As the "stealth" BA.2 omicron variant becomes more prevalent in New England, the latest wastewater data shows another modest uptick in COVID-19 levels throughout Boston.
This data is prompting new concerns about what the wastewater levels mean for the weeks ahead in terms of a possible COVID spike.
Top Boston doctors spoke to NBC10 Boston during our weekly "COVID Q&A" session about the rise in COVID levels in the wastewater data. The doctors said the future remains unclear.
Dr. Shira Doron, a hospital epidemiologist at Tufts Medical Center, said the similarities between the BA.1 variant and the BA.2 variant make it hard to interpret the wastewater data.
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"If people with BA.2 have more virus, will you see more virus in the wastewater even in the absence of an increase in cases?" Doron said. "We've always said you can only look at wastewater data as it trends within a specific variant because there may be different viral loads associated with other variants, so this period where we are partly BA.1 and partly BA.2 is going to be a confusing time in terms of predictions."
Brigham and Women's Hospital's Chief of Infectious Disease Dr. Daniel Kuritzkes agreed with his colleague, but said he is concerned about the uptick.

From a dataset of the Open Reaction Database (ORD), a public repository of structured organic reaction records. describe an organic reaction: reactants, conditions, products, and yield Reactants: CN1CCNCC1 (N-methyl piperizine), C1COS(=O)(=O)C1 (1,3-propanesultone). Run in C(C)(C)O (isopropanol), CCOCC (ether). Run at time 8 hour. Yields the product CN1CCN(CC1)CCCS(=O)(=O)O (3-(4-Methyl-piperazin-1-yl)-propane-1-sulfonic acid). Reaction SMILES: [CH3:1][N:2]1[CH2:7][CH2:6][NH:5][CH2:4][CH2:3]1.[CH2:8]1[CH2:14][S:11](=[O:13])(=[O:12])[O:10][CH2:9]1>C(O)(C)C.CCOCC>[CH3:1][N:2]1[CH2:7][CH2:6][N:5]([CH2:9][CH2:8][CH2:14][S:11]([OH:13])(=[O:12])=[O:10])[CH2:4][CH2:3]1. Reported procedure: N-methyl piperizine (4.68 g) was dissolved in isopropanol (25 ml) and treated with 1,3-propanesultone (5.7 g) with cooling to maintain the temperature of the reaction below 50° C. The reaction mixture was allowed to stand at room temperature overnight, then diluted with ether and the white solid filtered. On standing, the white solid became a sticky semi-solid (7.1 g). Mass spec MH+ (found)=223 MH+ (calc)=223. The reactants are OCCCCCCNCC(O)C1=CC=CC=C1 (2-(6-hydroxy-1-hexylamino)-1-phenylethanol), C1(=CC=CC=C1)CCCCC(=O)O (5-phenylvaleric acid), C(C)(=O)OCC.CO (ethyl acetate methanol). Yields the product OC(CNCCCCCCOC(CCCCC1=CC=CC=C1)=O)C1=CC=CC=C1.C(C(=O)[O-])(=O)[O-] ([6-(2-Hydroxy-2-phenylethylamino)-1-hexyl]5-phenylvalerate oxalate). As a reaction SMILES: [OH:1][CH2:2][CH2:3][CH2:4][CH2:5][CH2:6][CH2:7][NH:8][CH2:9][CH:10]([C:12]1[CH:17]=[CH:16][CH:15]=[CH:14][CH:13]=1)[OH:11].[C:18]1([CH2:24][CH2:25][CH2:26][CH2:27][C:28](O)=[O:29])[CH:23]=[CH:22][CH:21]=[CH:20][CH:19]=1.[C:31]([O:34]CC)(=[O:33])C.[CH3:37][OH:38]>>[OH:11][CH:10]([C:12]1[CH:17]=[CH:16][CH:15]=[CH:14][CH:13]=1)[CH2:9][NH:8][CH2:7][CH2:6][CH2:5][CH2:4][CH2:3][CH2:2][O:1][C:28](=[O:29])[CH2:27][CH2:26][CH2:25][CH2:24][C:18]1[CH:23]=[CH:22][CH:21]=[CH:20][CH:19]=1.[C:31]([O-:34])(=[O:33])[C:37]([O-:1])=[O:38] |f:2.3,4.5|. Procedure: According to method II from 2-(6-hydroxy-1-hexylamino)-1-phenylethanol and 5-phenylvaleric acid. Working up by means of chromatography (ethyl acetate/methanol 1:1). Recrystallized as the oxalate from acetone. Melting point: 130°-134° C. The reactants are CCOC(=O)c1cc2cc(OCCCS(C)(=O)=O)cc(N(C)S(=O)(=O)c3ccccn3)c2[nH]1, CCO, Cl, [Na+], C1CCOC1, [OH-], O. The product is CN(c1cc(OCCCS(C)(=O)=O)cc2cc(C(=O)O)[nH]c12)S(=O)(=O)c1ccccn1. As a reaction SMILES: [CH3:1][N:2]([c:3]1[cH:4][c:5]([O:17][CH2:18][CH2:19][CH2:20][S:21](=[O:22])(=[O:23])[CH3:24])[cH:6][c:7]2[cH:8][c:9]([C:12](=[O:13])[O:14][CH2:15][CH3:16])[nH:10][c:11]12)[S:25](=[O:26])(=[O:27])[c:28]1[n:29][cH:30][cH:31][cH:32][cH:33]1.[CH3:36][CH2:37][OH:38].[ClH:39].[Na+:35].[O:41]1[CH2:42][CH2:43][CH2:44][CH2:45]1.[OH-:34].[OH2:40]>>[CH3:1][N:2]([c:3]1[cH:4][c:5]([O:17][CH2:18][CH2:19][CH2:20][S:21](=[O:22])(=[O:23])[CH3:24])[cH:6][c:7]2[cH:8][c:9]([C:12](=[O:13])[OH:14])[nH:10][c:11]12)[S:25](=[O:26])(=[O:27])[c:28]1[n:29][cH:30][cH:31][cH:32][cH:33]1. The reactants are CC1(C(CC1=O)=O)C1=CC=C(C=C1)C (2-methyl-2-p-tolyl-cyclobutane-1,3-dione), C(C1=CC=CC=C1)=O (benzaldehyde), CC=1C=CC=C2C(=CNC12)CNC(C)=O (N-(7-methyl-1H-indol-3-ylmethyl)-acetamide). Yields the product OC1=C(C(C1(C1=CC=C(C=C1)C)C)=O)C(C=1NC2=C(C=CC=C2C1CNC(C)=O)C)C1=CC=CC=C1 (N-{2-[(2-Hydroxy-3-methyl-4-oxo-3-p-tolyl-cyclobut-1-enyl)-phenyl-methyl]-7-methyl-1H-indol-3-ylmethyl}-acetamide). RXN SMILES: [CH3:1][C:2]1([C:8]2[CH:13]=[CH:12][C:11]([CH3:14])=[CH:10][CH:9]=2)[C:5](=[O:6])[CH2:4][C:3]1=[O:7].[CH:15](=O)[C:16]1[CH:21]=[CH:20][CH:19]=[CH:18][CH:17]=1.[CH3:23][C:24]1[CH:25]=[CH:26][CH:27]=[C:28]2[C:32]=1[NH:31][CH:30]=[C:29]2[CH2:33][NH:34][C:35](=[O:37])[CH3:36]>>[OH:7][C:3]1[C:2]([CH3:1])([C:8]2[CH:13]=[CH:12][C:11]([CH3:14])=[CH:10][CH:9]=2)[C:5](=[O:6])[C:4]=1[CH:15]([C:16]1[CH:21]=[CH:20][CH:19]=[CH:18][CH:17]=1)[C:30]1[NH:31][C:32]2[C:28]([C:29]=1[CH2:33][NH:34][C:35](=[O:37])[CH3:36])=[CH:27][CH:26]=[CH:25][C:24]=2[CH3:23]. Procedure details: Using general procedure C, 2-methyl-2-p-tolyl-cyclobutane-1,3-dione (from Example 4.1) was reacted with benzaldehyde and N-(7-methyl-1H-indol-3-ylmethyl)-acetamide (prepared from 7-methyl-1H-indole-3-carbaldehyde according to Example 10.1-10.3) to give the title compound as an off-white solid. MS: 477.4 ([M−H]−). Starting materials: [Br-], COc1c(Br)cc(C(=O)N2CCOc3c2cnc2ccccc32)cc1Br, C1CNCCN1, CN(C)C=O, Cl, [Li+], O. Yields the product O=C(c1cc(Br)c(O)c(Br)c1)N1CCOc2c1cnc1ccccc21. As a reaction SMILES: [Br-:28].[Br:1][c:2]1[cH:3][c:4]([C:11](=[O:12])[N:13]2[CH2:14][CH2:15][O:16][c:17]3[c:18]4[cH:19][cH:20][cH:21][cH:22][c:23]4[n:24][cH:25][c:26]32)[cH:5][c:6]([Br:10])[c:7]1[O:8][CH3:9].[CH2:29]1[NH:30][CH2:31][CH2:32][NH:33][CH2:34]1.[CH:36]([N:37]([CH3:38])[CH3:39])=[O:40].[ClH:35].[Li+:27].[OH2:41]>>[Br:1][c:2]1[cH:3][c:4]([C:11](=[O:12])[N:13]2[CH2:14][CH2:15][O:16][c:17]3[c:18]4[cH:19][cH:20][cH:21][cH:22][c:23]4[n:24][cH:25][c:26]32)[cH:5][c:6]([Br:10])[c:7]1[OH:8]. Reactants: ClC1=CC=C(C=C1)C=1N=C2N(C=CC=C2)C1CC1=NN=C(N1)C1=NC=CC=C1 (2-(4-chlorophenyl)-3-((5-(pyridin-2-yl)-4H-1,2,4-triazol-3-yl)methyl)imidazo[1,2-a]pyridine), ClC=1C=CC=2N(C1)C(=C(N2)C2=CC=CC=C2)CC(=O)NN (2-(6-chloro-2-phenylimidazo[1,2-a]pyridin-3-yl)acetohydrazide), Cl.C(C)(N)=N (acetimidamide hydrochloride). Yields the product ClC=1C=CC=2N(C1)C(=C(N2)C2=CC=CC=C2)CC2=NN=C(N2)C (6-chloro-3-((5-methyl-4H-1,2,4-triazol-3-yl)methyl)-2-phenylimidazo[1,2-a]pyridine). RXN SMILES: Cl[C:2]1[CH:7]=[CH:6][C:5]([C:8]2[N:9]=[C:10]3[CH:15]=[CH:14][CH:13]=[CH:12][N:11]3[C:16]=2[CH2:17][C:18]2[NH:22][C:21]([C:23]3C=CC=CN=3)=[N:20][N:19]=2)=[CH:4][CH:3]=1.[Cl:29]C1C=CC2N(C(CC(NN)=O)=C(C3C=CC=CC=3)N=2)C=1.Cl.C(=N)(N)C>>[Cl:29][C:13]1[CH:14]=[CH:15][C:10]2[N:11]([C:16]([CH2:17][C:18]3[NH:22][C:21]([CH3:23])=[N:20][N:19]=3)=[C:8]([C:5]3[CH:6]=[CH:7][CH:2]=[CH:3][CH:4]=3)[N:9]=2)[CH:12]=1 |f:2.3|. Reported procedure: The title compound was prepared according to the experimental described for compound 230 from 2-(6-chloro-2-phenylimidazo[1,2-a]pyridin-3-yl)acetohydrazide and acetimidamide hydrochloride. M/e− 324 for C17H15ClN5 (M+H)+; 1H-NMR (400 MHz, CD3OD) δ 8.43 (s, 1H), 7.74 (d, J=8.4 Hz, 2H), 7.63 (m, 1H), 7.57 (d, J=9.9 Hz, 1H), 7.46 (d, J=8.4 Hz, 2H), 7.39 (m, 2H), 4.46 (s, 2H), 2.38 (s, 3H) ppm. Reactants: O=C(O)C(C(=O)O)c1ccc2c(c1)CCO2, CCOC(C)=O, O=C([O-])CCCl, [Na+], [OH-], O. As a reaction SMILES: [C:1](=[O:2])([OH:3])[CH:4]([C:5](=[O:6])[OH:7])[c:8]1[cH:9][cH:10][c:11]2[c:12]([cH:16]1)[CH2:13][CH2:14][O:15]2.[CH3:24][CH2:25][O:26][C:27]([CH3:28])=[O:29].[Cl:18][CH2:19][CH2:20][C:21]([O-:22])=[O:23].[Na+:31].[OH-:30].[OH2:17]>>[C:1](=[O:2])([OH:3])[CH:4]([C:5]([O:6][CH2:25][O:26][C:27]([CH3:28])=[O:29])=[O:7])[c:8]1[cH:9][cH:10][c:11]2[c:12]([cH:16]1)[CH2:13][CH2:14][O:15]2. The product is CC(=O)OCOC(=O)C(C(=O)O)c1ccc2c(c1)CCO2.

"I agree with the caution," he said. "I would make the point that if precisely the same number of people were infected with BA.2 as were with BA.1 and you had triple the amount of virus in people that had BA.2 and the numbers aren't going down that is not a good thing."
Kuritzkes added that "The fact that the original omicron spike has declined doesn't mean that it is the last spike."
The BA.2 variant currently accounts for over 70% of COVID cases in New England. Health officials are still monitoring this variant for any possible spike or bump in cases or hospitalizations.
Boston Medical Center's Dr. Sabrina Assoumou said as the wastewater data rises, the message should be for people to continue to get vaccinated.
"The one thing I would add is that even though the immune evasion is very similar between the two subvariants, this is an opportunity for us to emphasize the importance of boosting," she said. "We don't have as many people boosted in the state or in the country as we would want to be prepared for a possible increase in cases."